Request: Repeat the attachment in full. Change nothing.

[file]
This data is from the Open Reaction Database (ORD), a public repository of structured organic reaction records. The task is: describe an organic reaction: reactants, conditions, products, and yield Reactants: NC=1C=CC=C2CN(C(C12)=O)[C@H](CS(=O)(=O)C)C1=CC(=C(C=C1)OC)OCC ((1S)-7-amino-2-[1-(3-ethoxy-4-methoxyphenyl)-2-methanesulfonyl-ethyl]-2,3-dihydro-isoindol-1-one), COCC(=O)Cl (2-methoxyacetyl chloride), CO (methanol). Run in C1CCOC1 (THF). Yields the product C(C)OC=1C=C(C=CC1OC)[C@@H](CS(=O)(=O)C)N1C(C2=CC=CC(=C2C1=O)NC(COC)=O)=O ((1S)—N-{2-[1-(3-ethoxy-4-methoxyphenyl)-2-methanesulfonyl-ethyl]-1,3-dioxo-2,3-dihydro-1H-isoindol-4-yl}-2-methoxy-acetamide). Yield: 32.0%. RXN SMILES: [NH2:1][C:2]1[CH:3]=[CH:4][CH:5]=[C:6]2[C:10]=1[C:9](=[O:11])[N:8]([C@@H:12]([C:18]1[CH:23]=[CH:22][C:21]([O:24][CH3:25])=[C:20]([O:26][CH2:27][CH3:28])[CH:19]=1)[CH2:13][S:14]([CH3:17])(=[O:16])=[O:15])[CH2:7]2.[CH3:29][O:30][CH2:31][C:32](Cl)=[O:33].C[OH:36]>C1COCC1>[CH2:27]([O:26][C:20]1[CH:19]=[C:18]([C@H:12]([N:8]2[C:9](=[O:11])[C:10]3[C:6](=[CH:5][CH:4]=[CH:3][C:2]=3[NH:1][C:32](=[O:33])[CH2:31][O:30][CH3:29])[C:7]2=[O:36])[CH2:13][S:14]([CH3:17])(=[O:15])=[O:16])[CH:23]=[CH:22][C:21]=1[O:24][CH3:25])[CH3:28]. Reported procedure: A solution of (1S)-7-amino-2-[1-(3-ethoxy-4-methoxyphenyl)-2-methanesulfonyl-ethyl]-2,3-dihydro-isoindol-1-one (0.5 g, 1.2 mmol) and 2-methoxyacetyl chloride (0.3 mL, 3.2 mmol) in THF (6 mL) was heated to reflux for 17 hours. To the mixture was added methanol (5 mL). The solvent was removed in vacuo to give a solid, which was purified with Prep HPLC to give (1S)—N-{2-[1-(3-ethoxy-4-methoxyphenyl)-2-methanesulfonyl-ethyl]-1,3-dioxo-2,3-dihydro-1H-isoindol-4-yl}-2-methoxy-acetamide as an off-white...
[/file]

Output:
This data is from the Open Reaction Database (ORD), a public repository of structured organic reaction records. The task is: describe an organic reaction: reactants, conditions, products, and yield Reactants: NC=1C=CC=C2CN(C(C12)=O)[C@H](CS(=O)(=O)C)C1=CC(=C(C=C1)OC)OCC ((1S)-7-amino-2-[1-(3-ethoxy-4-methoxyphenyl)-2-methanesulfonyl-ethyl]-2,3-dihydro-isoindol-1-one), COCC(=O)Cl (2-methoxyacetyl chloride), CO (methanol). Run in C1CCOC1 (THF). Yields the product C(C)OC=1C=C(C=CC1OC)[C@@H](CS(=O)(=O)C)N1C(C2=CC=CC(=C2C1=O)NC(COC)=O)=O ((1S)—N-{2-[1-(3-ethoxy-4-methoxyphenyl)-2-methanesulfonyl-ethyl]-1,3-dioxo-2,3-dihydro-1H-isoindol-4-yl}-2-methoxy-acetamide). Yield: 32.0%. RXN SMILES: [NH2:1][C:2]1[CH:3]=[CH:4][CH:5]=[C:6]2[C:10]=1[C:9](=[O:11])[N:8]([C@@H:12]([C:18]1[CH:23]=[CH:22][C:21]([O:24][CH3:25])=[C:20]([O:26][CH2:27][CH3:28])[CH:19]=1)[CH2:13][S:14]([CH3:17])(=[O:16])=[O:15])[CH2:7]2.[CH3:29][O:30][CH2:31][C:32](Cl)=[O:33].C[OH:36]>C1COCC1>[CH2:27]([O:26][C:20]1[CH:19]=[C:18]([C@H:12]([N:8]2[C:9](=[O:11])[C:10]3[C:6](=[CH:5][CH:4]=[CH:3][C:2]=3[NH:1][C:32](=[O:33])[CH2:31][O:30][CH3:29])[C:7]2=[O:36])[CH2:13][S:14]([CH3:17])(=[O:15])=[O:16])[CH:23]=[CH:22][C:21]=1[O:24][CH3:25])[CH3:28]. Reported procedure: A solution of (1S)-7-amino-2-[1-(3-ethoxy-4-methoxyphenyl)-2-methanesulfonyl-ethyl]-2,3-dihydro-isoindol-1-one (0.5 g, 1.2 mmol) and 2-methoxyacetyl chloride (0.3 mL, 3.2 mmol) in THF (6 mL) was heated to reflux for 17 hours. To the mixture was added methanol (5 mL). The solvent was removed in vacuo to give a solid, which was purified with Prep HPLC to give (1S)—N-{2-[1-(3-ethoxy-4-methoxyphenyl)-2-methanesulfonyl-ethyl]-1,3-dioxo-2,3-dihydro-1H-isoindol-4-yl}-2-methoxy-acetamide as an off-white...